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The Journal of biological chemistry

O-GlcNAcylation of cofilin promotes breast cancer cell invasion.


PMID 24214978

Abstract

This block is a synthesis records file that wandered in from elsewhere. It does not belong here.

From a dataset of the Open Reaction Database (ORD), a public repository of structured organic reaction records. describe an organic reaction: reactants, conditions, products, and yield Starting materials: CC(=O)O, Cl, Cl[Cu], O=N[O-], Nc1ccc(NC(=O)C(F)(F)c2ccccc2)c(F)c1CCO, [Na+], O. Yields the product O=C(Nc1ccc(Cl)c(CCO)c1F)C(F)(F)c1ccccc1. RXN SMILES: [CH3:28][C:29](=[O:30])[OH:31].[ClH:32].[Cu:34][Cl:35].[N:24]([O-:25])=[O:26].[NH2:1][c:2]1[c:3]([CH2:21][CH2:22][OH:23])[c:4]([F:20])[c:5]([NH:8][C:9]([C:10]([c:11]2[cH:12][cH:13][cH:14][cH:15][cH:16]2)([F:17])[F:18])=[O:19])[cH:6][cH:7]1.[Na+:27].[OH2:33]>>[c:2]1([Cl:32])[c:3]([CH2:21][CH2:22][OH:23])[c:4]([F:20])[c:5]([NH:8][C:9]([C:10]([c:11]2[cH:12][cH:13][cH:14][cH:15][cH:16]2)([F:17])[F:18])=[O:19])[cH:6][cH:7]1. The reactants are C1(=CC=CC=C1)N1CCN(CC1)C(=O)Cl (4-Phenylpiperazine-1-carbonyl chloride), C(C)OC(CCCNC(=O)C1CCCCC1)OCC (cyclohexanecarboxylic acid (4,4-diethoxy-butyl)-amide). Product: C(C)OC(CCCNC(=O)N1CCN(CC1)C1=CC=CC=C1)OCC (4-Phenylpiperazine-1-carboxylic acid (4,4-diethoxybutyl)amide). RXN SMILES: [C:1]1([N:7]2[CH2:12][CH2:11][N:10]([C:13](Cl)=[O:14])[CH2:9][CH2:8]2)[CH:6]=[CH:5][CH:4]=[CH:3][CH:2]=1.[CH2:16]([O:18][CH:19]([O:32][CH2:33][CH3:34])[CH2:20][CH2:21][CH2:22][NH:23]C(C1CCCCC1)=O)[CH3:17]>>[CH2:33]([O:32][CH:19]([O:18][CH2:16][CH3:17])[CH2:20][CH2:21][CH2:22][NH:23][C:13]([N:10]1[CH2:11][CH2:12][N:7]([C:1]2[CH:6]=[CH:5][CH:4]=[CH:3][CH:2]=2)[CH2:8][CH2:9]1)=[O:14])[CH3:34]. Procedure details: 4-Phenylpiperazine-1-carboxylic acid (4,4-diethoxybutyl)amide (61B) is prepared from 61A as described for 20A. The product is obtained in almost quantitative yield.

O-GlcNAcylation is a post-translational modification that regulates a broad range of nuclear and cytoplasmic proteins and is emerging as a key regulator of various biological processes. Previous studies have shown that increased levels of global O-GlcNAcylation and O-GlcNAc transferase (OGT) are linked to the incidence of metastasis in breast cancer patients, but the molecular basis behind this is not fully known. In this study, we have determined that the actin-binding protein cofilin is O-GlcNAcylated by OGT and mainly, if not completely, mediates OGT modulation of cell mobility. O-GlcNAcylation at Ser-108 of cofilin is required for its proper localization in invadopodia at the leading edge of breast cancer cells during three-dimensional cell invasion. Loss of O-GlcNAcylation of cofilin leads to destabilization of invadopodia and impairs cell invasion, although the actin-severing activity or lamellipodial localization is not affected. Our study provides insights into the mechanism of post-translational modification in fine-tuning the regulation of cofilin activity and suggests its important implications in cancer metastasis.